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OTTAWA, ON, 27/04/07

The Advanced Coronary Treatment (ACT) Foundation of Canada is paving the way for defibrillator education in Canadian schools through its pilot project in Ottawa.

ACT recently launched the ACT High School Defibrillator Pilot Project – the first of its kind in Canada – when nearly 20 teachers from four Ottawa high schools were trained to teach their students how to save lives with a defibrillator.

The goal of the pilot is to expand students’ CPR training, increasing their ability to respond to cardiac emergencies in public places. Research shows that when early citizen CPR is combined with early defibrillation, the rate of survival for a person experiencing a cardiac arrest almost doubles. “Easy-to-use defibrillators are appearing in many public places,” says Dr. Justin Maloney, an emergency physician and Medical Director for the ACT Foundation. “The schools teach young people to act, to start CPR. Now we want them to grab the defibrillator on the wall and use that too … schools teaching life skills that save lives.”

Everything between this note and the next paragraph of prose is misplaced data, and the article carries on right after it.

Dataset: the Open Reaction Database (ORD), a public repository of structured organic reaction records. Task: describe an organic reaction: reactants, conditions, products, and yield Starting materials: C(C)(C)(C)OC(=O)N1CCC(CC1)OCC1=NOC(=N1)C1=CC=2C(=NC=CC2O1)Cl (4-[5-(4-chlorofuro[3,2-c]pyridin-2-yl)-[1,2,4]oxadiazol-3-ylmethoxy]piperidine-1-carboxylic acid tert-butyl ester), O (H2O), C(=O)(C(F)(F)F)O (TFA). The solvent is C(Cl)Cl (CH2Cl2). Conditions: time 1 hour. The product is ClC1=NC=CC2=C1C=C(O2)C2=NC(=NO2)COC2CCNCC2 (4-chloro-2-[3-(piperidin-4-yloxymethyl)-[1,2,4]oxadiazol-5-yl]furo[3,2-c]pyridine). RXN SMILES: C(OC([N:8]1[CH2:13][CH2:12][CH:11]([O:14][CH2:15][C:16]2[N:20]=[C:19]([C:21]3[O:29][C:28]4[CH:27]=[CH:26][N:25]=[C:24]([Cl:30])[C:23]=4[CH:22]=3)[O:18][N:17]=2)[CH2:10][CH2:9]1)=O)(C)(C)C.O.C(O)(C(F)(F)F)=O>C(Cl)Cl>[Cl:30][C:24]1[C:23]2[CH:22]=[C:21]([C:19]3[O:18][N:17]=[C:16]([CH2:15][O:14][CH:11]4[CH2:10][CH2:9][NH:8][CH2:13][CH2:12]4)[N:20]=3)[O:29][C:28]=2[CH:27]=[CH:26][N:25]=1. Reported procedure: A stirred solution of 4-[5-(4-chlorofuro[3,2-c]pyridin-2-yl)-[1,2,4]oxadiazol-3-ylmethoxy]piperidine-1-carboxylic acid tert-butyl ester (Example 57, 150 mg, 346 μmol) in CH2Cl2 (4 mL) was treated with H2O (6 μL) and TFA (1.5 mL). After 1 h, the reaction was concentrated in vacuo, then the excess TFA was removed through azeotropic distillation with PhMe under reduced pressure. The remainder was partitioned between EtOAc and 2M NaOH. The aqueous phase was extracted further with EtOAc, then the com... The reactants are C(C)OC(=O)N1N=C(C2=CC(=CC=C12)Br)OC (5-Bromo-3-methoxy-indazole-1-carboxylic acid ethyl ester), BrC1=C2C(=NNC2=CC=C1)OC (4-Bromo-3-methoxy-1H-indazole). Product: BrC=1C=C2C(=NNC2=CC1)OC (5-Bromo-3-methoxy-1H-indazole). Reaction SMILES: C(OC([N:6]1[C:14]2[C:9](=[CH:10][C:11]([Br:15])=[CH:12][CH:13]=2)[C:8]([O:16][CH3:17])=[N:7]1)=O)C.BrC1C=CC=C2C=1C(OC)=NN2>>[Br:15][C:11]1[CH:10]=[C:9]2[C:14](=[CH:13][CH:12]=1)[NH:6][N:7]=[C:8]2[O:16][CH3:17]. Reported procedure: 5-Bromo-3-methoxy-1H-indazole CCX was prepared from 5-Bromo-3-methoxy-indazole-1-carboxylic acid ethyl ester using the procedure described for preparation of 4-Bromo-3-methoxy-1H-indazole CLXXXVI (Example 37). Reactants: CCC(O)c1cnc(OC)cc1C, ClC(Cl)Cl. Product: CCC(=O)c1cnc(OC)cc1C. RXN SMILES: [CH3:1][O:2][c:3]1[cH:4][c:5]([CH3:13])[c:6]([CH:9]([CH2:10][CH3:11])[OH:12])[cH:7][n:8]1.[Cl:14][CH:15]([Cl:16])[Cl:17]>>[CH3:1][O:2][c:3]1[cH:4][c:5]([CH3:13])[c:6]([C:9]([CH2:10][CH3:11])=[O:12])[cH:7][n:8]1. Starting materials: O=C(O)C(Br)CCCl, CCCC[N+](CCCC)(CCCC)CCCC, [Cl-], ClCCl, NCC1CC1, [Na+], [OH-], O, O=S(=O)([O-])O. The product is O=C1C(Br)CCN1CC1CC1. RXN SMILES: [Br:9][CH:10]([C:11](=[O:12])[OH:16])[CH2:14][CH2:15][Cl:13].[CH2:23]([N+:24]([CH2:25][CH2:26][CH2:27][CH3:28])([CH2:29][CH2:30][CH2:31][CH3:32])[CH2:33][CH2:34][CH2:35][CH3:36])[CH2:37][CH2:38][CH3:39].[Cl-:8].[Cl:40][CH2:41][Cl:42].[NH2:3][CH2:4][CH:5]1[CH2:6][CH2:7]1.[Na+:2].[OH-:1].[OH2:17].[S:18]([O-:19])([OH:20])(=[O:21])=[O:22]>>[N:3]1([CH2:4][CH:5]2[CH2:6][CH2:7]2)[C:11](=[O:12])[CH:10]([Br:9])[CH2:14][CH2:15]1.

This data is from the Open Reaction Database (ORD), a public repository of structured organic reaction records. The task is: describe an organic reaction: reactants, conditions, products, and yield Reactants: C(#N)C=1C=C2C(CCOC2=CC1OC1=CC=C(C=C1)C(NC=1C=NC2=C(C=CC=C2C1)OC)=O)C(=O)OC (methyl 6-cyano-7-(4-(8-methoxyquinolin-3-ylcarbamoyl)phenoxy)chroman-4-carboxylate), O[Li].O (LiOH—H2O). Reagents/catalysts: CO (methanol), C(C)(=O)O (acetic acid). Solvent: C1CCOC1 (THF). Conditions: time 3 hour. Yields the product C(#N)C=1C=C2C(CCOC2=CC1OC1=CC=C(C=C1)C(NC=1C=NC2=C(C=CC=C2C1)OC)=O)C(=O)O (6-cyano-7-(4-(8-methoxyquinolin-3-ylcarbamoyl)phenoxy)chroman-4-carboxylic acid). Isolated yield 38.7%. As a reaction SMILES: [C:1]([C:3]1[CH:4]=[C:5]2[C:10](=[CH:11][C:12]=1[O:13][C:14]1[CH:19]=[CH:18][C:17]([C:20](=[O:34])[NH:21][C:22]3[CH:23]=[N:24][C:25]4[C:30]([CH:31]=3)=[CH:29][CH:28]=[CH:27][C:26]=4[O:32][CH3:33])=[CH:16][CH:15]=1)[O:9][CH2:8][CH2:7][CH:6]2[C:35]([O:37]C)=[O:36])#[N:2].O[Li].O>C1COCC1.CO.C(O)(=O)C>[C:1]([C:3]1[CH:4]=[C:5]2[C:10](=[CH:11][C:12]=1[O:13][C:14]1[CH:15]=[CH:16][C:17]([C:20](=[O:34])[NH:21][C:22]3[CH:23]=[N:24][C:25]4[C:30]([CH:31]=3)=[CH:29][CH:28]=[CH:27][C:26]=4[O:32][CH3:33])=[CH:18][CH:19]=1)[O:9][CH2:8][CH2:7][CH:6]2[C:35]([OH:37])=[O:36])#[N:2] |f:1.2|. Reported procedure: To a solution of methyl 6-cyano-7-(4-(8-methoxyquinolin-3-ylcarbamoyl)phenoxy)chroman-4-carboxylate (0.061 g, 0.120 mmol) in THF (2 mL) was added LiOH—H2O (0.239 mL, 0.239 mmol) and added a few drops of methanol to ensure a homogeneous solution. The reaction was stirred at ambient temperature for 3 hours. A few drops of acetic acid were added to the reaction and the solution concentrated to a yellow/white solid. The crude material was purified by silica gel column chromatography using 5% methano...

This project builds on the ACT High School CPR Program, which ACT is expanding across Canada. Over 900,000 youth from over 900 schools have been trained. “The defibrillator pilot will now provide us with a model for adding defibrillator training to the CPR program we’ve already set up in schools across Canada,” says ACT Foundation Executive Director Sandra Clarke.

About the ACT Foundation
The ACT Foundation is an award-winning, national charitable organization dedicated to promoting health and empowering Canadians to save lives. ACT is driving a national campaign to establish CPR as a mandatory program in every Canadian high school. Core partners are companies in the research-based pharmaceutical industry: AstraZeneca, Bristol-Myers Squibb Canada, Pfizer Canada and sanofi-aventis. For more information visit: